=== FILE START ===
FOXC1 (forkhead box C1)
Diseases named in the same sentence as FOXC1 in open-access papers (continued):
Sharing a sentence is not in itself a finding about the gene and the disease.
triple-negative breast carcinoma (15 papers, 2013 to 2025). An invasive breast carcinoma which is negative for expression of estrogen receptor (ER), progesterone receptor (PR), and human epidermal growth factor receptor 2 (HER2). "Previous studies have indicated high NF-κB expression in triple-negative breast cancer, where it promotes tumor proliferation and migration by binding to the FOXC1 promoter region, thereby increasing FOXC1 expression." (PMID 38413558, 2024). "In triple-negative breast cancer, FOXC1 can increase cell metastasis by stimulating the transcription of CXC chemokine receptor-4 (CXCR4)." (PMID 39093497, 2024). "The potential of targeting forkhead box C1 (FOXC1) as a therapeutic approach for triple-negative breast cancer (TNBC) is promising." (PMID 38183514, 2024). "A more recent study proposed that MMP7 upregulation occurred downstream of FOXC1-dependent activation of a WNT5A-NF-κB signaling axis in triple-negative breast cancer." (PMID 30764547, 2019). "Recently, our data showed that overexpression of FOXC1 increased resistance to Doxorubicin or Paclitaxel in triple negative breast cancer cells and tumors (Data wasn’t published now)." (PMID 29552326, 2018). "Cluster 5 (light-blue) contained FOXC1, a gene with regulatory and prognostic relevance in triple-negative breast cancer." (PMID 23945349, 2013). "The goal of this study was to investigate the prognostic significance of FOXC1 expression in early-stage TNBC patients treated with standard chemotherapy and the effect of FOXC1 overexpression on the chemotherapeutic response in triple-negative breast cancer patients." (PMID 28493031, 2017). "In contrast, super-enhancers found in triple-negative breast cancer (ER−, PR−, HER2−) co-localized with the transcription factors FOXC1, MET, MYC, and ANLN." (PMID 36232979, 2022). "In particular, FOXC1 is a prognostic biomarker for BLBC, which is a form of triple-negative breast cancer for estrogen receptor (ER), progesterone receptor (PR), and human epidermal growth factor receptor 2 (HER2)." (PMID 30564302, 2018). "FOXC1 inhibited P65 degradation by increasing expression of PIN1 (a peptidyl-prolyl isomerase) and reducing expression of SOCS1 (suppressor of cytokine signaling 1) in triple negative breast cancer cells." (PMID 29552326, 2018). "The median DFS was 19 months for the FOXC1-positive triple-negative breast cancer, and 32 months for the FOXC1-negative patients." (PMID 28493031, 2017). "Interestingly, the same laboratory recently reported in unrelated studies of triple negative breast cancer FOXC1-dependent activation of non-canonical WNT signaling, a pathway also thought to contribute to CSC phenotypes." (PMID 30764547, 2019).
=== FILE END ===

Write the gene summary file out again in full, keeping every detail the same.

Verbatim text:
FOXC1 (forkhead box C1)
Diseases named in the same sentence as FOXC1 in open-access papers (continued):
Sharing a sentence is not in itself a finding about the gene and the disease.
triple-negative breast carcinoma (15 papers, 2013 to 2025). An invasive breast carcinoma which is negative for expression of estrogen receptor (ER), progesterone receptor (PR), and human epidermal growth factor receptor 2 (HER2). "Previous studies have indicated high NF-κB expression in triple-negative breast cancer, where it promotes tumor proliferation and migration by binding to the FOXC1 promoter region, thereby increasing FOXC1 expression." (PMID 38413558, 2024). "In triple-negative breast cancer, FOXC1 can increase cell metastasis by stimulating the transcription of CXC chemokine receptor-4 (CXCR4)." (PMID 39093497, 2024). "The potential of targeting forkhead box C1 (FOXC1) as a therapeutic approach for triple-negative breast cancer (TNBC) is promising." (PMID 38183514, 2024). "A more recent study proposed that MMP7 upregulation occurred downstream of FOXC1-dependent activation of a WNT5A-NF-κB signaling axis in triple-negative breast cancer." (PMID 30764547, 2019). "Recently, our data showed that overexpression of FOXC1 increased resistance to Doxorubicin or Paclitaxel in triple negative breast cancer cells and tumors (Data wasn’t published now)." (PMID 29552326, 2018). "Cluster 5 (light-blue) contained FOXC1, a gene with regulatory and prognostic relevance in triple-negative breast cancer." (PMID 23945349, 2013). "The goal of this study was to investigate the prognostic significance of FOXC1 expression in early-stage TNBC patients treated with standard chemotherapy and the effect of FOXC1 overexpression on the chemotherapeutic response in triple-negative breast cancer patients." (PMID 28493031, 2017). "In contrast, super-enhancers found in triple-negative breast cancer (ER−, PR−, HER2−) co-localized with the transcription factors FOXC1, MET, MYC, and ANLN." (PMID 36232979, 2022). "In particular, FOXC1 is a prognostic biomarker for BLBC, which is a form of triple-negative breast cancer for estrogen receptor (ER), progesterone receptor (PR), and human epidermal growth factor receptor 2 (HER2)." (PMID 30564302, 2018). "FOXC1 inhibited P65 degradation by increasing expression of PIN1 (a peptidyl-prolyl isomerase) and reducing expression of SOCS1 (suppressor of cytokine signaling 1) in triple negative breast cancer cells." (PMID 29552326, 2018). "The median DFS was 19 months for the FOXC1-positive triple-negative breast cancer, and 32 months for the FOXC1-negative patients." (PMID 28493031, 2017). "Interestingly, the same laboratory recently reported in unrelated studies of triple negative breast cancer FOXC1-dependent activation of non-canonical WNT signaling, a pathway also thought to contribute to CSC phenotypes." (PMID 30764547, 2019).